Such is the magic of the Hall of Fame.
“It may not look significant at the time, but that helmet we got from the under-18 women’s tournament may belong to somebody who will go on to have a great career,” says Phil Pritchard.
And the work is never done, as Craig Campbell, Resource Center Manager, attests.
“There are absolutely things out there that we’d like to have in our collections,” he says.
“Our goal is to get at least one artifact from each of our 362 honored members, but we’d love to have something between six and twelve. That way we can honor them here forever. Philosophically, we’d love to have something from every team that’s ever played the game. We do it out of passion, to preserve the history of the game well. That’s our reward.”
Their passion for the game, and the reward of preserving its history for future generations is what unites the Hall of Fame and its donors.
For example, the Hockey Hall of Fame has three sweaters worn by Marty Barry, one of the Hall’s honored members who played in the NHL in the 1930s and 1940s, and who was nicknamed “Goal-a-game” Barry by local sportswriters. Mr. Barry’s daughter and son-in-law decided to donate his sweaters to the Hall of Fame instead of auctioning them off. The Barry sweaters have since been on display not only in the Toronto museum, but also in traveling displays in the East coast, giving the Barry family a chance to see them, and the people’s reaction to them, close to home.
“We’re asking people to give up, possibly, their treasured possessions. Once they get to the museum and see how everything is presented and preserved, and realize it will always be available for the general public to see, they know they’ve made the right choice,” says Pritchard.
Campbell concurs, “If somebody has a sweater, a program collection or a photo collection, and we enquire about it for donation, it means a lot to them that the Hockey Hall of Fame calls. They may have spent their life trying to capture the game for the local team or media and maybe they want to leave a legacy here.”
Just as Jack and Peter Mecca did. The relationship between the Hall and the brother photographers started when Campbell found a slide of the Philadelphia Flyers’ forward Bill Barber. On the slide were the names of Jack and Peter. Campbell managed to get in touch with Jack and explained to the former photographer that the Hall of Fame would be interested in preserving any images they still had.
It turned out that the Mecca brothers had a whole bunch of photos. The two ran a hockey magazine of their own, called Hockey, in the 1970s, and they also shot games for other publications, such as TIME. Jack donated the photos to the Hall of Fame, where the collection was organized and preserved. He and his family then visited the Hall to see the legacy of his and his brother’s work.
“It was a powerful moment. Jack is very proud that the Mecca collection is now at the Hall of Fame, helping us preserve the history of the game,” Campbell says.
Donors and NHL players can also be reluctant to part with their treasures. Steve Poirier, coordinator of the Hockey Hall of Fame images and archival services, attended the 2011 NHL All-Star Game in Carolina and asked superstar winger Alex Ovechkin what he was willing to donate to the Hall. “Ovechkin wanted to keep almost everything, but he did give me the Carolina Hurricanes flip-flops he had worn his entire time in Raleigh,” Poirier says, laughing.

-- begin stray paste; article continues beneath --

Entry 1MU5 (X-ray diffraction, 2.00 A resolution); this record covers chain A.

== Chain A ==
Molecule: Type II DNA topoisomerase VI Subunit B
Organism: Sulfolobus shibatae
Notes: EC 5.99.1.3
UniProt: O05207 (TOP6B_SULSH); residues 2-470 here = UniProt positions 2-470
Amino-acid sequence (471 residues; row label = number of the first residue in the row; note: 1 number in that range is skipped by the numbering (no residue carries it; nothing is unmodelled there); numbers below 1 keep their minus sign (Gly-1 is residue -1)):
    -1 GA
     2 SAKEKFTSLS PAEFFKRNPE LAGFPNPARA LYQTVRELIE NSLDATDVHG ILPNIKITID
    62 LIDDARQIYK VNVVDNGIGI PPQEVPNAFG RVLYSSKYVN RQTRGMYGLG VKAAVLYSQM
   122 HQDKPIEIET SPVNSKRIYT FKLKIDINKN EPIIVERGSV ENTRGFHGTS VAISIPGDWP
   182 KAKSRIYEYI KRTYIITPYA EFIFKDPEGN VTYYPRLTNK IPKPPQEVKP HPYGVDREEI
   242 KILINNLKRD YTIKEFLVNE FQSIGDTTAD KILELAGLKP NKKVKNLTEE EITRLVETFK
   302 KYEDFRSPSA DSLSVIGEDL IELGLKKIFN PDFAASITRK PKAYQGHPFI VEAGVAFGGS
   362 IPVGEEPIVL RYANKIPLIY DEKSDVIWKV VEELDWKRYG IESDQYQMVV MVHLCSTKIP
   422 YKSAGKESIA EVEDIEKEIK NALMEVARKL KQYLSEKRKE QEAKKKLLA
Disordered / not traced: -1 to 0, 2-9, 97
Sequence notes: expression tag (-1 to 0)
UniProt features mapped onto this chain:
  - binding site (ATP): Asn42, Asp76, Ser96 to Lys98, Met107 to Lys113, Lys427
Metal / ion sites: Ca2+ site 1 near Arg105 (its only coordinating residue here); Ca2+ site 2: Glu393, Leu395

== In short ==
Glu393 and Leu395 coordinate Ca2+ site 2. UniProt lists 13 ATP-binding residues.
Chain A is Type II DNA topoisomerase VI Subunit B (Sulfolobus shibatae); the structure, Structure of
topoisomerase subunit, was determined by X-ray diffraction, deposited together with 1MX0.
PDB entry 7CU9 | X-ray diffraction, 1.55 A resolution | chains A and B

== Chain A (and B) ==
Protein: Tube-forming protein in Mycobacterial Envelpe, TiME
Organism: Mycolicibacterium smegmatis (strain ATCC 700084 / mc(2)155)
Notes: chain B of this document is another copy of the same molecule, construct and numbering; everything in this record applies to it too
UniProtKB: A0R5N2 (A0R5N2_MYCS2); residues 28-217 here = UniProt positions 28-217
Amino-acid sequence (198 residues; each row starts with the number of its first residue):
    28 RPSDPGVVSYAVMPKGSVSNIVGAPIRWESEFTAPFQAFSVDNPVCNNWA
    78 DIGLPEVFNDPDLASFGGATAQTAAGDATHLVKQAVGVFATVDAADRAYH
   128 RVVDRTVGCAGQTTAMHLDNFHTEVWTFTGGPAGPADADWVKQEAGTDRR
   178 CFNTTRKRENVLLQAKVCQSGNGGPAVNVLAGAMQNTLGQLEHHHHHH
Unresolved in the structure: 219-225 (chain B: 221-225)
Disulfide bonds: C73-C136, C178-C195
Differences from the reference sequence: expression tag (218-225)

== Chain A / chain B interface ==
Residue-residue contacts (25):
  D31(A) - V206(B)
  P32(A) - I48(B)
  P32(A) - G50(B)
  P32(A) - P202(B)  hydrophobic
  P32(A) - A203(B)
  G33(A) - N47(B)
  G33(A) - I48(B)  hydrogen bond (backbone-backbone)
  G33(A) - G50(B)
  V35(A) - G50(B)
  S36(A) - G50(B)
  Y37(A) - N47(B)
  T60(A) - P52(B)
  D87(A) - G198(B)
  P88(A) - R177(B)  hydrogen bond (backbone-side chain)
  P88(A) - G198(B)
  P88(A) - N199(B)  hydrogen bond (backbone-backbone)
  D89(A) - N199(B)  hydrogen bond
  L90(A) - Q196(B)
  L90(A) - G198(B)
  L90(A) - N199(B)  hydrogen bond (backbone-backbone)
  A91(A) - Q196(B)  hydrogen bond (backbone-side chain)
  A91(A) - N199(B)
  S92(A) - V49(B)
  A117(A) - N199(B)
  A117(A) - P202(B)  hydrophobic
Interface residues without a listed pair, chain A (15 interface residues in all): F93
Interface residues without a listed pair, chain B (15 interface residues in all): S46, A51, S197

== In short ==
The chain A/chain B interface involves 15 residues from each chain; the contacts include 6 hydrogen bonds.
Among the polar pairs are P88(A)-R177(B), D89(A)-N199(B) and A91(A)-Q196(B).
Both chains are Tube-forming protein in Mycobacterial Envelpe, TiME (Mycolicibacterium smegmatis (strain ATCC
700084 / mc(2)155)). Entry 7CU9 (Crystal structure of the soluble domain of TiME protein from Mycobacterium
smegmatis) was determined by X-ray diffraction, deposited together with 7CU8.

But, as Miragh Bitove, the archivist and collections registrar, insists, “We’re hockey’s archeologists. If we find half a clay pot, well, it’s half a clay pot more than we had before.” And that is the point. Whether it is Alex Ovechkin of the Washington Capitals wearing Carolina Hurricanes flip-flops for an All-Star weekend, or it is the helmet of a promising teenage girl from Finland, everything is important and has it’s place.
A great example of a rare and unlikely artifact is one of Bitove’s personal favourites from the collection, “We have a Mexican flag from the 1928 Olympics. A family member called us and said that their father was on the Canadian team, and that after their last game, he had climbed up the flagpole and stolen the Mexican flag, on a dare. It was also the first year that Mexico participated in the Winter Olympics, so that’s a little special, but for me, the fun part is imagining the 20-year-olds daring each other to do it,” she says.
Another great story involves Hobey Baker, the only American among twelve original inductees into the Hockey Hall of Fame in 1945. Baker was a multi-sport talent who played both football and hockey for Princeton University in the early 20th century, and died tragically when his plane crashed during a test flight, right after World War I.
“A woman told me that her grandfather had been a farmhand at the Baker farm in Pennsylvania. When he left work at the farm, the family gave him some of the trophies that Hobey, and his brother Thorton Baker had won in school,” says Bitove. Today the Hobey Baker Award is awarded annually to the best player in NCAA hockey.
The revolving, high density shelving at the Resource Center houses the collection of archives when they aren’t on display at the Hall or part of a travelling display. Currently they contain more than 26,000 published hockey books, programs and guides; approximately10,000 individual player files (including photos, contracts an other ephemera); close to10,000 individual team, league and trophy files; more than 450 binders of hockey cards, tickets, and schedules and more than one million negatives and million slides, 32,000 photographs and 4,000 film reels. Plus 4,000 hockey sticks, more than 1,500 jerseys and over 3,000 thousand pieces of equipment. And counting.